Getting it wrong is not always the end of the world. The American journalist Kathryn Schulz wrote a fascinating book about how being wrong can be a valuable adventure (“Being Wrong: Adventures in the Margin of Error”). However, for lawyers and other professionals, mistakes can be damaging and sometimes downright irreparable. Moreover, they can lead to serious losses of money, time and reputation.
Contracts and legal documents must be perfect in every way, and the writer must be absolutely sure of every word he or she uses. But we must be aware that human beings are not machines, nor do we pretend to be. We are not perfect people, we all make mistakes sometimes.
Human error plays an important role when relying on manual drafting, management and review of legal documents. Human error plays an important role when relying on manual drafting, management and review of legal documents. Legal teams must be absolutely sure that there is not a single mistake in a contract, otherwise it could become null and void. Typographical, grammatical and formatting errors are some of the most common errors in legal documents, but they are difficult to prevent when the legal firm relies on manual handling. These document failures are the reason why legal departments can greatly benefit from investing in intelligent automation tools.
On the other hand, it is difficult to focus on negotiating contractual terms or taking care of the important things when one is preoccupied with correcting gross errors in agreements. Automated management systems will save your team time by pinpointing and correcting errors and automating processes so you can get more value from your documents and spend your time on more relevant tasks.
The effects of contract errors can be detrimental to a company in many ways: they can lead to lower productivity levels, unnecessary lawsuits, compliance issues and damage to its brand reputation. A single mistake in a contract can cost thousands of euros if the necessary precautions are not taken. It is therefore essential to implement a strategy to avoid the effect of errors in contract management. Companies that manage their contracts manually are more vulnerable to these mistakes, as they do not have a plan to check or prevent them. Technology and automation can certainly help.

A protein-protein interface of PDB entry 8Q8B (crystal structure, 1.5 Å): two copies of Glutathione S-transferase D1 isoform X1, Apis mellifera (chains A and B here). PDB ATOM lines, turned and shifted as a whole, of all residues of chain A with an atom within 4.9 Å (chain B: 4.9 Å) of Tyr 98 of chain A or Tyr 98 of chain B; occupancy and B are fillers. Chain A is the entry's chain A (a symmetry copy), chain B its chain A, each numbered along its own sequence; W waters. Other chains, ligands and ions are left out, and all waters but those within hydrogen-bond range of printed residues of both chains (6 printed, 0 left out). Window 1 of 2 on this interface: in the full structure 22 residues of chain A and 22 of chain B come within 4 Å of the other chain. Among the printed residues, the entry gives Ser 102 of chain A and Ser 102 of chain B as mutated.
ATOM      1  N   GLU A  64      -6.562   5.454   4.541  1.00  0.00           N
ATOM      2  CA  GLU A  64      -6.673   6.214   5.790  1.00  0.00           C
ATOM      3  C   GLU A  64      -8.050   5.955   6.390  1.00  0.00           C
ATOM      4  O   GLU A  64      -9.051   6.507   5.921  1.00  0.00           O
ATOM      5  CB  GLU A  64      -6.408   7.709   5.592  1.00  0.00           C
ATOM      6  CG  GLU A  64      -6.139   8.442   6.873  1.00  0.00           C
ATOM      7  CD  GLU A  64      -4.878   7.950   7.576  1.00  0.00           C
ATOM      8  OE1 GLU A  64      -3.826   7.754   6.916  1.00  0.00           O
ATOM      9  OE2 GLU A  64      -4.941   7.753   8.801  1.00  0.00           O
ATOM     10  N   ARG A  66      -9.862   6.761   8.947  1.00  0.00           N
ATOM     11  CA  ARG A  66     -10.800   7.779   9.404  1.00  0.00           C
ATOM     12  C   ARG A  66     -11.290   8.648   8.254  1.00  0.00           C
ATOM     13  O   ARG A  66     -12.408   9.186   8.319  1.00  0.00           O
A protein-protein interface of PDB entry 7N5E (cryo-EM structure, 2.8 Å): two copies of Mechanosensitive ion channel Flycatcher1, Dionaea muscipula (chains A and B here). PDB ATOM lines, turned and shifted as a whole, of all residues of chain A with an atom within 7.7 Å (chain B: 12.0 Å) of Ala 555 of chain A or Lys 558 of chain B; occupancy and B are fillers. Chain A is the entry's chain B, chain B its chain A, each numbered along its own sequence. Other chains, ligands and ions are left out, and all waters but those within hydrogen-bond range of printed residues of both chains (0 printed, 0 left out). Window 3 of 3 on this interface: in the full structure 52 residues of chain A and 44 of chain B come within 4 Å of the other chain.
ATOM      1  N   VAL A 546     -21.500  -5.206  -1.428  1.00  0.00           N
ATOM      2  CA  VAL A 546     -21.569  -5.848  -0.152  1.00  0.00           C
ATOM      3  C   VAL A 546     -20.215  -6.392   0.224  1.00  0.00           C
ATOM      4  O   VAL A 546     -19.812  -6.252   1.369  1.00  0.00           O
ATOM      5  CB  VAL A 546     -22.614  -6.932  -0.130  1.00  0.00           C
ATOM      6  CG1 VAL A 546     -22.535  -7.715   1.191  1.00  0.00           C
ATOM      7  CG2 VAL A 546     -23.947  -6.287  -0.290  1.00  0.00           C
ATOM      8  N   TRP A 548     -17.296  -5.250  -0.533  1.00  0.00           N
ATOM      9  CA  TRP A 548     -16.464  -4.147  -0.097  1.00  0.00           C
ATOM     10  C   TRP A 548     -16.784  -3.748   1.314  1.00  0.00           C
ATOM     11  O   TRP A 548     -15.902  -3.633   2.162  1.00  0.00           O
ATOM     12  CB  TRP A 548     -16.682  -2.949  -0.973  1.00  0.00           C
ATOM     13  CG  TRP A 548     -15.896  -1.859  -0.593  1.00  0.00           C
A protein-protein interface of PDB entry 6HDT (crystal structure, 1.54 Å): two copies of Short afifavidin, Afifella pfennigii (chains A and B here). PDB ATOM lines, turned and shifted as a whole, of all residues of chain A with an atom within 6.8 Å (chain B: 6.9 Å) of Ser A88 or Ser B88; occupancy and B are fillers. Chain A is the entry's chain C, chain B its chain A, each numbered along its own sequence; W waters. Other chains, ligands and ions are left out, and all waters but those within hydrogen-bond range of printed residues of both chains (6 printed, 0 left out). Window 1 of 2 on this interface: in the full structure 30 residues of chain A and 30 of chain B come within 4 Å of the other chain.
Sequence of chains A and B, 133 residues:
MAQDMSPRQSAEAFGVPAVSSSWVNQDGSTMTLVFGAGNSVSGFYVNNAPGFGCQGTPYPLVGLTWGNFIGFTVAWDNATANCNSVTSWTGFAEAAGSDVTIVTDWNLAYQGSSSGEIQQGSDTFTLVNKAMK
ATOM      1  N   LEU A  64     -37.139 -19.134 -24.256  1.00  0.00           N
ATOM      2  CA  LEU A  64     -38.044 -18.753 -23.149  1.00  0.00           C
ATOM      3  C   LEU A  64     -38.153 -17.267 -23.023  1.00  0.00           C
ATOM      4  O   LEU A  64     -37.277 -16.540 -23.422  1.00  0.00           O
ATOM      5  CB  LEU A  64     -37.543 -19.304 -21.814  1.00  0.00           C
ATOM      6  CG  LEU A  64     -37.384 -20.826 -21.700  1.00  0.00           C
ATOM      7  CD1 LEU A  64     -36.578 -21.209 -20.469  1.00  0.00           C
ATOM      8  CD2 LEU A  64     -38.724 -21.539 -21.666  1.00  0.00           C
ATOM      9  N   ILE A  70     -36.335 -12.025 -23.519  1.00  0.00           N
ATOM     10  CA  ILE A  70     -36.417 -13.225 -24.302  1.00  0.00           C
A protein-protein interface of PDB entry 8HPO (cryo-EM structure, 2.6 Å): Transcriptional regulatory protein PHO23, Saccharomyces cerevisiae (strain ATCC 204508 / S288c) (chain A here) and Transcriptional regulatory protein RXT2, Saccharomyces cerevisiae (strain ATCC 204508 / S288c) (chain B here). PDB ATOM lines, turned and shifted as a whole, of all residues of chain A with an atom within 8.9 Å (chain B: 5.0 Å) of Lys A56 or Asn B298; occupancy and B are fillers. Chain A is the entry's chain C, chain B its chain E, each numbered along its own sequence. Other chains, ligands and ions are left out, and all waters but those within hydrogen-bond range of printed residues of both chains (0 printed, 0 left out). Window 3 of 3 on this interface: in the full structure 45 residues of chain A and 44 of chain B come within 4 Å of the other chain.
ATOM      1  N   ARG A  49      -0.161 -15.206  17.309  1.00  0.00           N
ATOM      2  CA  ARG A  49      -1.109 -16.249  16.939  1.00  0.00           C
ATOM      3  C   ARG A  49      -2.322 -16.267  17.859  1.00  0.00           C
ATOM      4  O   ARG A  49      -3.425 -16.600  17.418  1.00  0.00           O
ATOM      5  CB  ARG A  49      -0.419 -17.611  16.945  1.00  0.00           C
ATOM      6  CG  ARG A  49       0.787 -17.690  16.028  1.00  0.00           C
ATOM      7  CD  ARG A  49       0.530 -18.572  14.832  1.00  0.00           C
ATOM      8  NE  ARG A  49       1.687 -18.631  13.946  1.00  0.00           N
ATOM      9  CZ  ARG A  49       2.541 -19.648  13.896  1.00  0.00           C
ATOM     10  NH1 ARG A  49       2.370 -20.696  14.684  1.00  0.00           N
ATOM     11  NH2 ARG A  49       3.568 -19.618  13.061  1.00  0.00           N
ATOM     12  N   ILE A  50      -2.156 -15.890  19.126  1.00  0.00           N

We want to tell you how to do this by presenting three different types of common contract management mistakes and suggesting methods on how to fix them.
1. Typographical errors and missing data
Studies show that repetitive tasks lead to automatic behaviours and absent-mindedness that hinder performance. Inattention means low levels of concentration and frequent distractions which, in turn, lead to trivial errors. How many times have you handed in a document and then realised that it was riddled with typos and grammatical errors? It doesn’t matter if you have triple-checked the document for errors. There are still some that slip through the cracks when relying on manual checking. Avoiding this mistake in contract administration will give your brand a more professional reputation, as others will see that you strive to ensure perfection.